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Critical Realism

Although most Anglo-American philosophers of the turn of the century were trained in absolute idealism, many of them rebelled against it. One important way of doing so was to insist that material objects do exist independently of our perception of them. Thus, many English-speaking thinkers defended some form of perceptual realism during the early years of the century.

American Realists

In the United States, for example, A.O. Lovejoy rejected idealism vigorously, but sought an alternative account of perception that would avoid notorious difficulties of direct realism. Lovejoy's The Revolt against Dualism (1930) simply began with the assumption that real objects ("cognoscenda") are socially shared, verifiable existents that exist independently of us in both space and time. Since, on the other hand, individual acts of perception ("data") are simultaneous with our having them, subject to variation and illusion, and unique to each observer, Lovejoy argued, they must be distinct from the objects themselves. In this way, Lovejoy supposed it possible to defend representational realism against its opponents on every side.

Another significant American realist was George Santayana, whose The Life of Reason (1905-6) aimed at a synoptic vision of human thought and culture. There his central theme was that human rationality is invariably conditioned by its locus in living human organisms. In Scepticism and Animal Faith (1923) Santayana explicitly accounted for cognition of ordinary objects as material composites whose essences are to be understood as descriptions in the Platonic sense. Santayana's mature philosophy emphasized the hope of achieving progress through exploration of the spiritual character of human existence.

British Realists

Meanwhile, developments of the same sort were taking place in Great Britain. Australian Samuel Alexander (who taught at Manchester) similarly distinguished between the mental act of perception and its object. Even if we are mistaken about many of their features, he argued, material objects constitute the basis of all existence. According to Alexander, individual beings must be spatial and temporal in essence, but sometimes come to exhibit such emergent properties as sensation, cognition, and even spiritual intuition. Thus, like Bergson, he supposed that human thought is merely part of a larger evolutionary process.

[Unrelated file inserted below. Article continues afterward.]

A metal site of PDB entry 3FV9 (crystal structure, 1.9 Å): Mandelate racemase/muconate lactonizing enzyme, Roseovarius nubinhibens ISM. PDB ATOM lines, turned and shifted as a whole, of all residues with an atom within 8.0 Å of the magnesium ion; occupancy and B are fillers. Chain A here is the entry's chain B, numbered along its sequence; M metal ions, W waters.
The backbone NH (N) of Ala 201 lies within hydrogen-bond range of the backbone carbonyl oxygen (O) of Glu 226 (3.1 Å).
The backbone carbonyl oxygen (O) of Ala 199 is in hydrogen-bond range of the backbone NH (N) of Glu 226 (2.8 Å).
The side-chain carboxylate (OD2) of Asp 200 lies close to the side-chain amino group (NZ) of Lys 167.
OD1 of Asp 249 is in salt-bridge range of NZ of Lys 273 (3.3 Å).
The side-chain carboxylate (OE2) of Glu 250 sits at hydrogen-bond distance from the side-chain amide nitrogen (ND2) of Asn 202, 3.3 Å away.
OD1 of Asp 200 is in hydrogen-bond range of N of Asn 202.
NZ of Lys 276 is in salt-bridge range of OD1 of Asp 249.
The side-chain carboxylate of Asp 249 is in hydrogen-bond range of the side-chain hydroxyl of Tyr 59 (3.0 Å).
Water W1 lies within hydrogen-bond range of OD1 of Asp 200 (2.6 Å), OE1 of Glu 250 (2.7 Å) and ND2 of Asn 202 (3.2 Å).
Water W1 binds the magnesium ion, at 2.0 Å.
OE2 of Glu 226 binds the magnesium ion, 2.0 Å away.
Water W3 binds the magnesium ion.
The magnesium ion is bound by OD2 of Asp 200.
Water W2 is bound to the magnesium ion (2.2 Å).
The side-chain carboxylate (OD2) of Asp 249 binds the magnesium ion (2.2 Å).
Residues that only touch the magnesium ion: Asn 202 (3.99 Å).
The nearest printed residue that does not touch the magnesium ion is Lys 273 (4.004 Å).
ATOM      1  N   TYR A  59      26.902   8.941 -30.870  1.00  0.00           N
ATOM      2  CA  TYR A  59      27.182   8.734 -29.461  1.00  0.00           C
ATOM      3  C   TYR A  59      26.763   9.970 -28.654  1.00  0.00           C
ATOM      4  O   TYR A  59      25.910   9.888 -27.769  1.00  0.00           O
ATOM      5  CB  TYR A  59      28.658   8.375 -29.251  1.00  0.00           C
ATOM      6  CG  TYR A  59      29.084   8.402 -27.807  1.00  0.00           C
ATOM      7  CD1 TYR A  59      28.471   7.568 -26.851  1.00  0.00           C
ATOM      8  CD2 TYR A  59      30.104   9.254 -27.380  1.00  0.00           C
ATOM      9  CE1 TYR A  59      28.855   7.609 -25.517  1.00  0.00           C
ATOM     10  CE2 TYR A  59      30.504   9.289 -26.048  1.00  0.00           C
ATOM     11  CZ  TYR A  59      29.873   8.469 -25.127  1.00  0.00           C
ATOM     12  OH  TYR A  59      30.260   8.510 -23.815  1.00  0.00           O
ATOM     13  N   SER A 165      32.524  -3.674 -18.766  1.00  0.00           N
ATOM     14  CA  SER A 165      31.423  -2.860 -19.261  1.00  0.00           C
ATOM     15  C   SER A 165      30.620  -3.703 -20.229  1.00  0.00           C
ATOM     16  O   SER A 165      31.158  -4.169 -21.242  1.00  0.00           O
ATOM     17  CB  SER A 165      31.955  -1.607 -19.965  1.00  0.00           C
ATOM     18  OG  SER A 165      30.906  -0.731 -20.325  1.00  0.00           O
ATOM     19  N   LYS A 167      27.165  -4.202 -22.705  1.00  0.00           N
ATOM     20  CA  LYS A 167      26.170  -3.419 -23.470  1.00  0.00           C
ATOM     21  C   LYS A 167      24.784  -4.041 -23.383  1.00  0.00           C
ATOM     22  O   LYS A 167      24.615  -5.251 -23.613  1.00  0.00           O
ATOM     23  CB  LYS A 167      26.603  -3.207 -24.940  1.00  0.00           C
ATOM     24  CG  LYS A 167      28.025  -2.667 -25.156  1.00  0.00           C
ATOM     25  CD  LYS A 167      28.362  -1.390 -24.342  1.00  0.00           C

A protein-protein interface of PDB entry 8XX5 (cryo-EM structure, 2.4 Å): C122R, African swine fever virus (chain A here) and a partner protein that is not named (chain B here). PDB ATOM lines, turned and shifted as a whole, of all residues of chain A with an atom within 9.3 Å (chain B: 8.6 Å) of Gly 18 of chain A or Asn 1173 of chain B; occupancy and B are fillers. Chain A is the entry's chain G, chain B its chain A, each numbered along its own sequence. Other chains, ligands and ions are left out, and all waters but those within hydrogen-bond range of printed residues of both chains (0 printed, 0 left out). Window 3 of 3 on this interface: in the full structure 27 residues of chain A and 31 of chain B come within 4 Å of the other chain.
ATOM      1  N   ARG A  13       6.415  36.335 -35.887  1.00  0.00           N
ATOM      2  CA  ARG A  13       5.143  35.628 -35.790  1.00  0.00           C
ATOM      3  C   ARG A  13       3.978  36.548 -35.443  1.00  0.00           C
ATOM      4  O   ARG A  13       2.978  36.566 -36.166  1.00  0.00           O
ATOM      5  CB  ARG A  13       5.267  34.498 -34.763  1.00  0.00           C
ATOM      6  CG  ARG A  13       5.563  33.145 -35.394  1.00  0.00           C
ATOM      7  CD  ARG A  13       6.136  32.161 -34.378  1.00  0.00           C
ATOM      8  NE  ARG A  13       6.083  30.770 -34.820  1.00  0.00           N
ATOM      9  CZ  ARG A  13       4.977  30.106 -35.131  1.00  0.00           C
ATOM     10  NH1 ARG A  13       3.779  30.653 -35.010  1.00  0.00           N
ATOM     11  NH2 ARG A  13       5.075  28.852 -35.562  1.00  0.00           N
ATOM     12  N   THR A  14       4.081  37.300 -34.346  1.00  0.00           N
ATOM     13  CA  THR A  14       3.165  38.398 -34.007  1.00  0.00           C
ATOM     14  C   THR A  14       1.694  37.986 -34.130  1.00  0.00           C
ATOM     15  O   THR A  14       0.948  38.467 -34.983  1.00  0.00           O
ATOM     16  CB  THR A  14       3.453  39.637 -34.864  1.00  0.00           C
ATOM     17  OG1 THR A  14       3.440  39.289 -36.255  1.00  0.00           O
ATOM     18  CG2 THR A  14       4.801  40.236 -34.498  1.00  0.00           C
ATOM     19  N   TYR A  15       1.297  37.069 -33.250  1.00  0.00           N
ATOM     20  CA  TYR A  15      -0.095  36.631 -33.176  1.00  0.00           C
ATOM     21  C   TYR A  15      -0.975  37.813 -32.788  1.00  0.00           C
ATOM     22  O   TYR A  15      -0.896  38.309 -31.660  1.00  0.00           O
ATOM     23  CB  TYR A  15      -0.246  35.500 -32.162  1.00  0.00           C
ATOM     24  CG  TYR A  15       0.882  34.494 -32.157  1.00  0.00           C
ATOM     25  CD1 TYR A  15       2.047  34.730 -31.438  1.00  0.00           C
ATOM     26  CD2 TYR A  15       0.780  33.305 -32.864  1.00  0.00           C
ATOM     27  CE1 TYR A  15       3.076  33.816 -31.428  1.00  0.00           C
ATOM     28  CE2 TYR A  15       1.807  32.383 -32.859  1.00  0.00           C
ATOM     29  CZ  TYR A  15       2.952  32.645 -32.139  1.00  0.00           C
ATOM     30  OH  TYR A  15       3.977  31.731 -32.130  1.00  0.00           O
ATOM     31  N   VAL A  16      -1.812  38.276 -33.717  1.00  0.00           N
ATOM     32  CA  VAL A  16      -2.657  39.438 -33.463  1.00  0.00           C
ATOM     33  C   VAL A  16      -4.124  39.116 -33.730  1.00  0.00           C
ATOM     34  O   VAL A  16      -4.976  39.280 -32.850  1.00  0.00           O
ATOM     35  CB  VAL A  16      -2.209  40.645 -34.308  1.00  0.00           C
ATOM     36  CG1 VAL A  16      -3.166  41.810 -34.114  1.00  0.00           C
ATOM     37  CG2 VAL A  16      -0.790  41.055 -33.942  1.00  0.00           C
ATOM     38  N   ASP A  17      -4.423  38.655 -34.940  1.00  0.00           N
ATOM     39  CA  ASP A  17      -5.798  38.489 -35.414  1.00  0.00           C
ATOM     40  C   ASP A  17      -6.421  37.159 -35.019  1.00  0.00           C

John Cook Wilson, on the other hand, regarded epistemology as the primary function of philosophical reasoning. A generation before Austin, Cook Wilson used careful attention to grammatical form—including verbal stress and contextual position—as the method of investigating the foundations of human knowledge. The result was an almost Aristotelian notion of substances that are known to us in perceptual experience. Appeal to the Lockean distinction between primary and secondary qualities, he held, resolves the difficulties of perceptual illusion.

Cook Wilson's students at Oxford, H. A. Prichard and H. H. Price, continued his efforts to defend perceptual realism against both idealistic abstraction and materialistic analysis. Prichard held that what we perceive are the very colored surfaces from which knowledge of material objects is constructed. Price granted the role of sense-data in perception, but argued that they have a direct relation to the physical objects that cause them in us. Even the analytic philosophers of this era were influenced by this vigorous defence of realist principles.

Broad on the Nature of Mind

British philosopher C. D. Broad defended a realistic epistemology in somewhat different fashion. In The Mind and its Place in Nature (1925) Broad carefully surveyed alternative positions with respect to the philosophy of mind. In the book's final chapter, he distinguished seventeen distinct theories about the relation between mind and body, arguing that emergent materialism is most likely to be correct.

Broad's patient explication of the traditional mind-body problem in Chapter 3 provides a good example of his methods and their results. Beginning with the dualistic assumption that mind and body are ontologically distinct, Broad examines in detail each of the major alternative explanations of their apparent interaction with each other. The only reasonable conclusion, Broad argued, is that the interaction is real and works in both directions: physical events cause mental events and mental events cause physical events.

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